This week, the Council put forward its negotiating position on the post-2020 reforms needed for the common agricultural policy – constituting, in the words of the German Agriculture Minister Julia Klöckner, the “most important Council meeting in a decade” as it set out a paradigm shift in European food policy.
The agreement between the member states is based on a commitment to higher standards in environmental protection in farming, while ensuring European farmers remain competitive. The Council’s position is novel as the adoption of climate-friendly practices would grant farmers financial support by means of so-called eco-schemes. However, this instrument would not run during the CAP’s first two transitional years of 2021 and 2022.
Meanwhile the Parliament will debate its position on CAP reform this afternoon. The debate is expected to result in a compromise between the three main political groups: EPP, S&D and Renew Europe who are pushing for obligations on member states to favour payments to smaller and younger farms. According to the European Commissioner for Agriculture, Janusz Wojciechowski, the Parliament’s position is much more ambitious than the one agreed in the Council among the member states earlier this week, which also suffered from the successful influence exerted by agri-powerhouses such as Italy and Poland.
The draft position from the Parliament has caused considerable anger amongst Green and the left-wing (GUE/NGL) MEPs. They have repeatedly expressed serious concerns over the entire proposal. They, instead, are calling for EU farm subsidies to be used to deliver on the Green Deal, Farm to Fork (F2F) and Biodiversity Strategy, therefore placing climate and farmers at the centre of the reform. Likewise, Commissioner Wojciechowski himself expressed concerns about some of the proposals on the table as they will not allow the EU to fully achieve its objectives, although he acknowledges it as being a good starting point for solutions in the next seven years.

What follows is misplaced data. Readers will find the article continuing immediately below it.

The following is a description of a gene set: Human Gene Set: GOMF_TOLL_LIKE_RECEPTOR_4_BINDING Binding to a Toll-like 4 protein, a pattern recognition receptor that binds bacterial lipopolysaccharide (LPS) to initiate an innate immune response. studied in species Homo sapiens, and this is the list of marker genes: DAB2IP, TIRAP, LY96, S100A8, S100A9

The significant role played by agriculture in delivering on the ambitious climate neutrality targets set out by the European Union will only make the upcoming inter-institutional negotiations more complicated. Essentially, the battle is between environmentalists and farmers. On one side, NGOs and environmental campaigners want to scrap the whole CAP reform proposal, criticising its disregard for climate and biodiversity. On the other, the conservative (EPP) MEPs advocate that the CAP still largely remains a socio-economic program. On top of this, industry is lobbying to avoid any additional burdens on the agricultural sector, already facing the COVID-19 crisis, market disruption and uncertainty over Brexit. In the meantime, associations of young farmers are calling for a budget fit for these challenges and have expressed disappointment with the Council’s agreement as Ministers did not raise their ambitions on the generational renewal objective.
Once the Parliament adopts its position, the inter-institutional negotiations will kick-off, with a view to reaching an overall agreement on the post-2020 CAP reform package. As the approach of the Parliament and Council differs in several aspects, prolonged and difficult negotiations are expected.